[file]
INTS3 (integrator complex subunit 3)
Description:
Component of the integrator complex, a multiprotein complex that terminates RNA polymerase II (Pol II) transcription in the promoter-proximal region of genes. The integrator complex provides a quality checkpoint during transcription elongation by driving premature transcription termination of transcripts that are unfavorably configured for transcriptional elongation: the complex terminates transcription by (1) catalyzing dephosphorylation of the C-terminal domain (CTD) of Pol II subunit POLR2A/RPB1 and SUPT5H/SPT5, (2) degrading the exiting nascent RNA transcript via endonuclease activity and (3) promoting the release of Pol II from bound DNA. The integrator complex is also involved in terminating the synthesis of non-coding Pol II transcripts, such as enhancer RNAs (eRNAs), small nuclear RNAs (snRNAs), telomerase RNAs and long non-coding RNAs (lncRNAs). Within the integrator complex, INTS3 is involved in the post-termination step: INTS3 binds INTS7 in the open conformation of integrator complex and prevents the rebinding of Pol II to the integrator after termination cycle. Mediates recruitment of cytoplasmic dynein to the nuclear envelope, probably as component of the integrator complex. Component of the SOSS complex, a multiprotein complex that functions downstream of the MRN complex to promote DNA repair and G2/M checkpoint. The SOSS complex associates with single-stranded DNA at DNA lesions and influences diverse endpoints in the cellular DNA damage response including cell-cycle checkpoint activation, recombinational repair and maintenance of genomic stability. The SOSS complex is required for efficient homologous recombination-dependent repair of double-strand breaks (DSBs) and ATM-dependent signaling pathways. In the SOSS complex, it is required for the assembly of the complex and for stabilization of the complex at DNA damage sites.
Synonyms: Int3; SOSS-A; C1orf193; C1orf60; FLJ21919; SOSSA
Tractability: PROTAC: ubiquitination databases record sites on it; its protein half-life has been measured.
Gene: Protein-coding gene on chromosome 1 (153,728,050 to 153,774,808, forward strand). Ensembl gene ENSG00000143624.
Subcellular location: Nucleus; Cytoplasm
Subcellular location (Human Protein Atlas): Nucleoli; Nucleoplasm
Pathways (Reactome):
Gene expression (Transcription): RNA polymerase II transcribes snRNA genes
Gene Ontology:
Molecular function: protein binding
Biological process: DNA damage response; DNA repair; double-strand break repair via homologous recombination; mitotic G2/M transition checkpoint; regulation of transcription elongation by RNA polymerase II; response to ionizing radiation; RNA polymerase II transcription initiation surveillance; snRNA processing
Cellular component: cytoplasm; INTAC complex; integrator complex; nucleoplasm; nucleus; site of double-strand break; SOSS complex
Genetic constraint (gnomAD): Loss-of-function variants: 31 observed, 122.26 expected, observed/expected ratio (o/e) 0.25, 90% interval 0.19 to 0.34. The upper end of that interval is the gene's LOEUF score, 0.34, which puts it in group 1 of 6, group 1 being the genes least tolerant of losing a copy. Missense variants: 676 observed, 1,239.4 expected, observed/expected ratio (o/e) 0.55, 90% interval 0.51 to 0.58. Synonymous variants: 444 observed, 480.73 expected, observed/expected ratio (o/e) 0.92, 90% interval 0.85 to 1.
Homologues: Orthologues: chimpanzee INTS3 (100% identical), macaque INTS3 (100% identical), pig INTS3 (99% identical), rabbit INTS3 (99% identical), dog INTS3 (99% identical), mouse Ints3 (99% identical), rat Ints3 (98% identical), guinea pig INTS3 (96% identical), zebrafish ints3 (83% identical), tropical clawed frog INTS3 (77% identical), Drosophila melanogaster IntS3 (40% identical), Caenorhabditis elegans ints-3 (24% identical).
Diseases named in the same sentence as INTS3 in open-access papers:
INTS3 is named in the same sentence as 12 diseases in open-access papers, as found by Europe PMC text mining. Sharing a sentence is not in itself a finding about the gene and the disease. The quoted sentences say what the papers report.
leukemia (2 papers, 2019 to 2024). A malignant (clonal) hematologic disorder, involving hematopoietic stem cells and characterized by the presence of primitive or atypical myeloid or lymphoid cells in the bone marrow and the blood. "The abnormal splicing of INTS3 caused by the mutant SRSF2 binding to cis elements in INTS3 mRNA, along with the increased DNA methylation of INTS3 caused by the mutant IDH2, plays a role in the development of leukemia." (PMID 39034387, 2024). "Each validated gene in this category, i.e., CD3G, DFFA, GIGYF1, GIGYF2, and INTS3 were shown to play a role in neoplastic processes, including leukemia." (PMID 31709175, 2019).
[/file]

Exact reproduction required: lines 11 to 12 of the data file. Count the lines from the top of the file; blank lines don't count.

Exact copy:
Gene Ontology:
Molecular function: protein binding